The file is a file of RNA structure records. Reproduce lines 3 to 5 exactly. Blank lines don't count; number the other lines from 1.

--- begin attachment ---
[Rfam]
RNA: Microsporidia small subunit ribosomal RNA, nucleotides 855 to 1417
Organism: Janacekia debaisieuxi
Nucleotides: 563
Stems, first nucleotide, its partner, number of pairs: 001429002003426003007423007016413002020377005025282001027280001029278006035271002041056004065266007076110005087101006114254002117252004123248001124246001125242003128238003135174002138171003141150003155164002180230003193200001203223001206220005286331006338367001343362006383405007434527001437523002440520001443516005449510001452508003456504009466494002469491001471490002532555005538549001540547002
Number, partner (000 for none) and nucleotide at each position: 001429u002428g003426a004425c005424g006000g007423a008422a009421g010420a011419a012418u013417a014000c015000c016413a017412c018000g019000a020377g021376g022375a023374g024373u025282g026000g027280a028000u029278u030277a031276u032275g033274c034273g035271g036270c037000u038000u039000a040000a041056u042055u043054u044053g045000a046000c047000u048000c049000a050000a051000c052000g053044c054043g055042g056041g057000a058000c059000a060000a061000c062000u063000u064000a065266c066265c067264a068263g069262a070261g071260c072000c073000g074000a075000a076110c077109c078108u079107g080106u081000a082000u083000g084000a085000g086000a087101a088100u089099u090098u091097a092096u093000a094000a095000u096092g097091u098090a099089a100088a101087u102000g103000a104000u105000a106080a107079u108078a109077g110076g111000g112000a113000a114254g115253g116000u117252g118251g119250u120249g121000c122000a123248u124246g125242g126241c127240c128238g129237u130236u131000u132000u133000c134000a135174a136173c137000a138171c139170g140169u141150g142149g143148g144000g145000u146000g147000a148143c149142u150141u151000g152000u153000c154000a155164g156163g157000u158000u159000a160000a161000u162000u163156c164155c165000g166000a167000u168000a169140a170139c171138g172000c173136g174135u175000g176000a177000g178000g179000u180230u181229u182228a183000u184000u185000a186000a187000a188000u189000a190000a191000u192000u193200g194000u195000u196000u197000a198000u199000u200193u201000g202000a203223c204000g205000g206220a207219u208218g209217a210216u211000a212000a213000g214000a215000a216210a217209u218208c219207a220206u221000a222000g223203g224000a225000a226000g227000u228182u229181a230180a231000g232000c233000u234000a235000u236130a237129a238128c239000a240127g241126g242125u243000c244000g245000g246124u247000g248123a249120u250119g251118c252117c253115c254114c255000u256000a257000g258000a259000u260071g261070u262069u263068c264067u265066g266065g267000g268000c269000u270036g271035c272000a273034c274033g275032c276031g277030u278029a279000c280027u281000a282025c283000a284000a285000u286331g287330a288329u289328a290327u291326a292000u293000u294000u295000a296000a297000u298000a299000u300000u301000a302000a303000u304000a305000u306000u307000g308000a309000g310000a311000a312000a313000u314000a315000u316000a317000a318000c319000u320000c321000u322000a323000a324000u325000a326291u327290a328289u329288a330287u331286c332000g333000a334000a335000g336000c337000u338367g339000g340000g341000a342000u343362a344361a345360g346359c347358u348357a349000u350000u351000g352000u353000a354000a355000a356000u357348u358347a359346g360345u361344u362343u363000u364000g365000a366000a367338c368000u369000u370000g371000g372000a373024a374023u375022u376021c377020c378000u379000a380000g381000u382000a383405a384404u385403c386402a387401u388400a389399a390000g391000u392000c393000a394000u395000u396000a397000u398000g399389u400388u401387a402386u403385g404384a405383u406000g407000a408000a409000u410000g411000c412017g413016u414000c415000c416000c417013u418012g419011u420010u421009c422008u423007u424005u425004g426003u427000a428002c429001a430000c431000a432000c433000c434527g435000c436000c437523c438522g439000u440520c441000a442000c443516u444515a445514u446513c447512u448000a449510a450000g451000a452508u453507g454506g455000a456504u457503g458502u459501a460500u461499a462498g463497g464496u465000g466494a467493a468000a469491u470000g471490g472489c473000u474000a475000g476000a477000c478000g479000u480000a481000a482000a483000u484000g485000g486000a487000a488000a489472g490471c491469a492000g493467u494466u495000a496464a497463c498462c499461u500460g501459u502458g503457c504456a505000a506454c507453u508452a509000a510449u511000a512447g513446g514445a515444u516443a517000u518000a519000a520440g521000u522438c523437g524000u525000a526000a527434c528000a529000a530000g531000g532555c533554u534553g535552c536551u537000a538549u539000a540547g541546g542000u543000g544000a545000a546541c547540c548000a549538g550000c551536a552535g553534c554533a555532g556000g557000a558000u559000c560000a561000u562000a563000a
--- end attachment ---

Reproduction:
Organism: Janacekia debaisieuxi
Nucleotides: 563
Stems, first nucleotide, its partner, number of pairs: 001429002003426003007423007016413002020377005025282001027280001029278006035271002041056004065266007076110005087101006114254002117252004123248001124246001125242003128238003135174002138171003141150003155164002180230003193200001203223001206220005286331006338367001343362006383405007434527001437523002440520001443516005449510001452508003456504009466494002469491001471490002532555005538549001540547002